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The belief that cities or towns may be protected from the incursions of noxious animals, birds, or insects, by an image or figure representing one of these creatures, is of great antiquity. This seems to be on the principle of the homoeopathic doctrine, "Like cures like." A homely illustration of the same idea is afforded by the shrewd farmer who hangs up a dead crow in his cornfield to protect the crops. On the other hand, the eccentric French writer, Antoine Mizauld, recommended the following as an effective charm for attracting a large number of crows to one spot: As soon as the constellation of the Virgin rises above the horizon, the figure of a half crow is to be painted on a piece of cloth, while these words are repeated: "Let no crow in all this district move away without coming to this image, in whatever spot it may be buried." The piece of cloth, with its magical figure, is then interred and the charm is complete.

Apollonius of Tyana in Cappadocia, the philosopher and pretended magician of the first century, is said to have freed Antioch from scorpions and flies by means of the brazen image of a scorpion. The French bishop, Gregory of Tours, mentions an ancient popular belief that no serpents or dormice were to be seen in Paris. In his time, however, or toward the close of the sixth century, while workmen were removing the mud which covered one of the arches of the Bridge of Paris, they found imbedded therein two brazen images of a serpent and dormouse, which were taken away; and thenceforth, he says, the city was infested by prodigious numbers of dormice and snakes. In Jean Baptiste Thiers's treatise on Superstitions (Paris, 1679), we find allusion to a serpent of brass at Constantinople, which long served as a talisman to bar the entrance of living serpents. But when the city was captured by Mahomet II. in 1453, that monarch broke the teeth of the image by the force of an arrow-shot; and immediately a legion of serpents attacked the inhabitants, but without doing them any harm, for the teeth of all were broken. In the reign of Charlemagne it was customary in Piedmont to use a formula for blessing holy water with which to drive away noxious animals from the crops, and with such success that not a single mole could be found in the whole town of Aosta, nor within three thousand paces beyond its boundaries.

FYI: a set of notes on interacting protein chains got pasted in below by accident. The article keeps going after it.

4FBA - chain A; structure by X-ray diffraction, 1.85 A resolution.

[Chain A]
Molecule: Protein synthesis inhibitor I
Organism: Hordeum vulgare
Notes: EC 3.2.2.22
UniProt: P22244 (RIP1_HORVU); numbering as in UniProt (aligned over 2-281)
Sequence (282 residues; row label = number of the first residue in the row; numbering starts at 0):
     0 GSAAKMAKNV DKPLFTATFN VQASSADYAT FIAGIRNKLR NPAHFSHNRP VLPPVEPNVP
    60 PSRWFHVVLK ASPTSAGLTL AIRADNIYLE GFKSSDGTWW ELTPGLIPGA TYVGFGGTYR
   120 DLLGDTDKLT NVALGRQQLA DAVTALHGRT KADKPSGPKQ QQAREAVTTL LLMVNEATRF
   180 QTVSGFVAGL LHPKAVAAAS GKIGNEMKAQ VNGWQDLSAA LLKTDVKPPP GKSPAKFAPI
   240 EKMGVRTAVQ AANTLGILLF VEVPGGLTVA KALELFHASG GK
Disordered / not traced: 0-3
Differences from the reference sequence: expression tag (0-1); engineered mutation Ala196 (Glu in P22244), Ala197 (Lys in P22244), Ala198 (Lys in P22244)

Mr. Andrew Lang, in his volume entitled "Custom and Myth," says that, in a church of a certain old Saxon town, the verger is wont to exhibit to visitors a silver mouse dedicated to Our Lady; explaining that the town was infested with mice until this now precious relic was presented by some ladies as a propitiatory offering, whereupon the creatures disappeared at once.

According to the ancient Doctrine of Signatures, the therapeutic virtues of plants were indicated by certain peculiarities of their external appearance. Thus Dracontium, or great dragon, a plant which has a fancied resemblance to this mythical monster, was thought to be a preservative against serpents; and the scorpion-grass (Myosotis), whose flower-spike was not unlike a scorpion's tail, was deemed an antidote to the stings of noxious insects.

Indeed, the old herbalists of England claimed by the sole use of herbs, not only to cure all fleshly ills, but to drive away or keep at a distance wolves, leopards, and all venomous wild beasts.

In Tibet, according to L. Austine Waddell, M. B., ferocious mastiffs are permitted to roam at large in the night, a source of terror to wayfarers, who therefore carry about charms consisting of "the picture of a dog muzzled and fettered by a chain, terminated by the mystic and all-powerful thunderbolt sceptre," while along the dog's body are written certain Sanskrit magical sentences.

Next: VI. Words Used As Charms